Glimpses of the past: Exploring Hitchin from 1910 - 1950
- Credit: Hector Connell
Hitchin Historical Society is delving into the town's past with their newest publication detailing life in the first half of the 20th century.
The next volume of articles from the Journals of the Hitchin Historical Society is due for release at the end of October - Hitchin: More Glimpses of the Past.
This is again the work of a pandemic-induced hermit, Simon Walker, who has selected and edited items from publications between 1987 and 2006.
It was not intended to have a specific theme, but several articles do describe Hitchin life between 1910 and 1950. This is due to several authors who lived through that time and used their early memories to describe different aspects of town life.
The trail moves from a who’s who of shopkeepers and business owners in 1916 to a reminiscence of being a soldier in the 1st World War.
Between the two wars a railway clerk describes his daily life and the comings and goings at the station.
Marshall Dellar records his daily memories of school, the shops and a single cinema, and later working at F W Cooper’s butcher’s shop (and slaughter house) in Tilehouse Street. That is a reminder of how local the provision and supply of food could be, and also gives reference to the attractive tiled panels that can still be seen in the street.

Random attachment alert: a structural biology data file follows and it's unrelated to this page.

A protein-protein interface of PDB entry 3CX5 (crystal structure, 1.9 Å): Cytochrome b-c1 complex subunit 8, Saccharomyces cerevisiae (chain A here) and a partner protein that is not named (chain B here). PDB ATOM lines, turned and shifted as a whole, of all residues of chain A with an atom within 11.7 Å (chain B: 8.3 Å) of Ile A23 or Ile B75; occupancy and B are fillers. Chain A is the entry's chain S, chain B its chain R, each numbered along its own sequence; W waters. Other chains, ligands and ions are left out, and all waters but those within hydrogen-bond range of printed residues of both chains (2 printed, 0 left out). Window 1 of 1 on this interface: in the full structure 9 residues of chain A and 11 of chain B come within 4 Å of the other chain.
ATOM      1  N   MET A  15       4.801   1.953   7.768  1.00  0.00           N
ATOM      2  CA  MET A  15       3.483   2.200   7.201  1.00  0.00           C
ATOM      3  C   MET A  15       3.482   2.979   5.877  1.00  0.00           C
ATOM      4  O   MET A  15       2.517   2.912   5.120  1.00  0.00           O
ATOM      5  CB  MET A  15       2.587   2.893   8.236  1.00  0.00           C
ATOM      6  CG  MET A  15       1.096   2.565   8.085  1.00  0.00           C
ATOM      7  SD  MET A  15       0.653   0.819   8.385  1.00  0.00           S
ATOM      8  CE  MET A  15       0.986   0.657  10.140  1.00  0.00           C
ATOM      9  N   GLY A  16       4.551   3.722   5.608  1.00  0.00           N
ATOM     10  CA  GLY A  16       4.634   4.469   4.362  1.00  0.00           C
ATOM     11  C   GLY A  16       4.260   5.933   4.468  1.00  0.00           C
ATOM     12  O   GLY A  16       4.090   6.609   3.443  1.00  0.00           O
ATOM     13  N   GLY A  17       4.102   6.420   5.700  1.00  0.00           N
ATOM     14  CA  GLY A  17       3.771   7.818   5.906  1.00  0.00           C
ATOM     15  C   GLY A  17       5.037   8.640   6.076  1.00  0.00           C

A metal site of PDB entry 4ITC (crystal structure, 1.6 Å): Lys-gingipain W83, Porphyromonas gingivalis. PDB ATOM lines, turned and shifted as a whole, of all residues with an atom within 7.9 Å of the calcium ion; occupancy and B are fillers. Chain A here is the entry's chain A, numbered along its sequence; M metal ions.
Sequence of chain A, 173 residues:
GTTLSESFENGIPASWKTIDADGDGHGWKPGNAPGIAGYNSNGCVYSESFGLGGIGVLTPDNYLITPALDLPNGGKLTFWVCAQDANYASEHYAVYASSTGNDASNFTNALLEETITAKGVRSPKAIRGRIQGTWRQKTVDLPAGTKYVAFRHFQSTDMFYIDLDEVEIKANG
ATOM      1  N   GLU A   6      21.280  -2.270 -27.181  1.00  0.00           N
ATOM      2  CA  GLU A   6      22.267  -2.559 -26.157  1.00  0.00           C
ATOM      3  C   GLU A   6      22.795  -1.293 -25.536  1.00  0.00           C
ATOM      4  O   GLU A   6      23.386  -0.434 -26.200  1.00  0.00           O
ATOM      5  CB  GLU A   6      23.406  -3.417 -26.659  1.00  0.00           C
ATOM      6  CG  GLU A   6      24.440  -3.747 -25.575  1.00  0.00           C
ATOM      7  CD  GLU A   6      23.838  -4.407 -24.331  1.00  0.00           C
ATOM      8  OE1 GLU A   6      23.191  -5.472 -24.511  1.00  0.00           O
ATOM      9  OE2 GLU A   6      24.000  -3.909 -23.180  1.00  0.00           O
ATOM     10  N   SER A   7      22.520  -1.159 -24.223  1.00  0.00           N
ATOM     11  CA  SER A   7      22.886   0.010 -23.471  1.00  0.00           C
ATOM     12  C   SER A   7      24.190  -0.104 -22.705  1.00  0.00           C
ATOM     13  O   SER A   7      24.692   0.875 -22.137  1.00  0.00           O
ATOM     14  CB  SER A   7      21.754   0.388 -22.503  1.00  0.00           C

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After war time service, with a brief description of his de-mob, he worked at the post office and records his life and experiences in that job.
Another account of daily life is recorded by Derek Fosdyke after his arrival in town in 1944 – the houses they lived in and the schools he attended. Austerity was not a political choice to balance the books, it was just the way things were. An “up market” move to a new home was welcome, albeit with only a cold water tap in the kitchen, but it had a flushing loo, in the next door’s garden. Bath tubs in the kitchen and no electricity was just how it was for some.
There is much more, including the story of The Dell, malting and brewing and a ditty naming the Victorian pubs in town, the British Schools and even the White Witch of Walsworth, no less.
If you want to buy the book there will be a stall in High Street on Saturday, October 30, and after that directly from the Historical Society or from shops listed on our website.